The oddly titled ‘Don’t Touch The Night’ features more of the Bonfire-esque AOR tones on its chorus, striking just the right balance between hard rock and an 80s radio-friendliness. It’s a number where each of the band members excels; even Kruse, an under-appreciated contributor steps in with a heavy drum sound that appears very natural, while – once more – those keen on a smart guitar solo won’t be disappointed. Boebel’s playing is so good, it’ll provide more than enough inspiration for you to dig out those Frontline records. ‘Somewhere’ has a very similar effect, being a punchy mid-paced rocker, big on AOR harmonies and the kind of riffs that filled Frontline’s early records and ‘Frontline’ – yeah, they went there – is home to more great twin leads and strong vocals, with tough lead guitars colliding with the obligatory whoahs to create a veritable fist-fest. An album such as this wouldn’t be complete without a big ballad and while ‘Since Your Gone’ is no ‘Still Loving You’, it presents a huge change of pace – demonstrating more of Phantom 5’s range – and although Lessmann’s voice isn’t always quite up to the job, the music is lovely. The slower approach allows for some decent soaring guitar lines into a big chorus and a few cleaner guitar sounds are a nice touch. Starting things off with a distinctive bassline, during ‘Why?’, Buchholz exerts more of his solid sound, while the guitars adopt a chugging mood topped by a sharp staccato counterpoint. A couple of the main guitar chords sound as if they could drop into Bon Jovi’s ‘Let It Rock’ at any second, but the meaty bass and darker elements owe more to one of Dio’s moodier affairs. It’s all quite dark, but the three or four distinctly different melodic rock staples thrown into the pot of influences all come together in fine form.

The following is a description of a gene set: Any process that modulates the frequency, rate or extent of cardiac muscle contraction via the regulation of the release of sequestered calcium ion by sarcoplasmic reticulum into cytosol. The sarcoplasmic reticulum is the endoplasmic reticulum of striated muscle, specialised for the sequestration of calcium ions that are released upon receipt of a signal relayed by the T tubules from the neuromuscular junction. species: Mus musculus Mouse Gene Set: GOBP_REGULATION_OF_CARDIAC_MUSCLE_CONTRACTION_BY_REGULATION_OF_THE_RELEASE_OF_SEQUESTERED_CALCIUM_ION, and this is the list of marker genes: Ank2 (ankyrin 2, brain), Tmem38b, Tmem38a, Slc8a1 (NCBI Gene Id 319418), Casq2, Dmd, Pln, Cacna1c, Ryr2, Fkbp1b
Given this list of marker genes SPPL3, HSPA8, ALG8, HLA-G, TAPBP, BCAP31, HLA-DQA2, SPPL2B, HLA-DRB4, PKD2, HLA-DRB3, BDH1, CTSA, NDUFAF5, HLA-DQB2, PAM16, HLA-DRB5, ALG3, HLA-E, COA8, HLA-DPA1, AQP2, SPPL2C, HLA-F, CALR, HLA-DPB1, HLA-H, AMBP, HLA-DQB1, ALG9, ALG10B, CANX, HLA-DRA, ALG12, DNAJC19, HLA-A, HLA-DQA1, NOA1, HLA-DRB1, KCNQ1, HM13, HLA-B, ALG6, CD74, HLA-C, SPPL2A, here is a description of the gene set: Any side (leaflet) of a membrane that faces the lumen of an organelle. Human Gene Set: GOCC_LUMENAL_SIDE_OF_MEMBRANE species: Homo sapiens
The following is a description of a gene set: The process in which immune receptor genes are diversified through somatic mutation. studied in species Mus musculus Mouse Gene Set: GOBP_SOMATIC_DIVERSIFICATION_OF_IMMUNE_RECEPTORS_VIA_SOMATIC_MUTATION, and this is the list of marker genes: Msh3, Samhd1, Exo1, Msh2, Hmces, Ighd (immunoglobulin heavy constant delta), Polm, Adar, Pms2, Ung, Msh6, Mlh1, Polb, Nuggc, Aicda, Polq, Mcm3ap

The songs on this long player are mostly of a high standard and the playing is always solid. Lessmann’s slightly gravelly voice could perhaps be seen as the weak link, but even that sounds better given a few tracks to warm up…and better still after spending some quality time with the whole album. Fans of Euro hard rock – and especially Bonfire – will find more than enough to entertain, since Phantom 5 play melodic rock absolutely straight and in a manner that’s shamelessly old fashioned. There aren’t any surprises…just big riffs and melodic choruses the way you’ve always loved them, and this debut is often all the better for it, proving yet again, that most of the best melodic rock comes from those who were active on the scene that first time around.

May 2016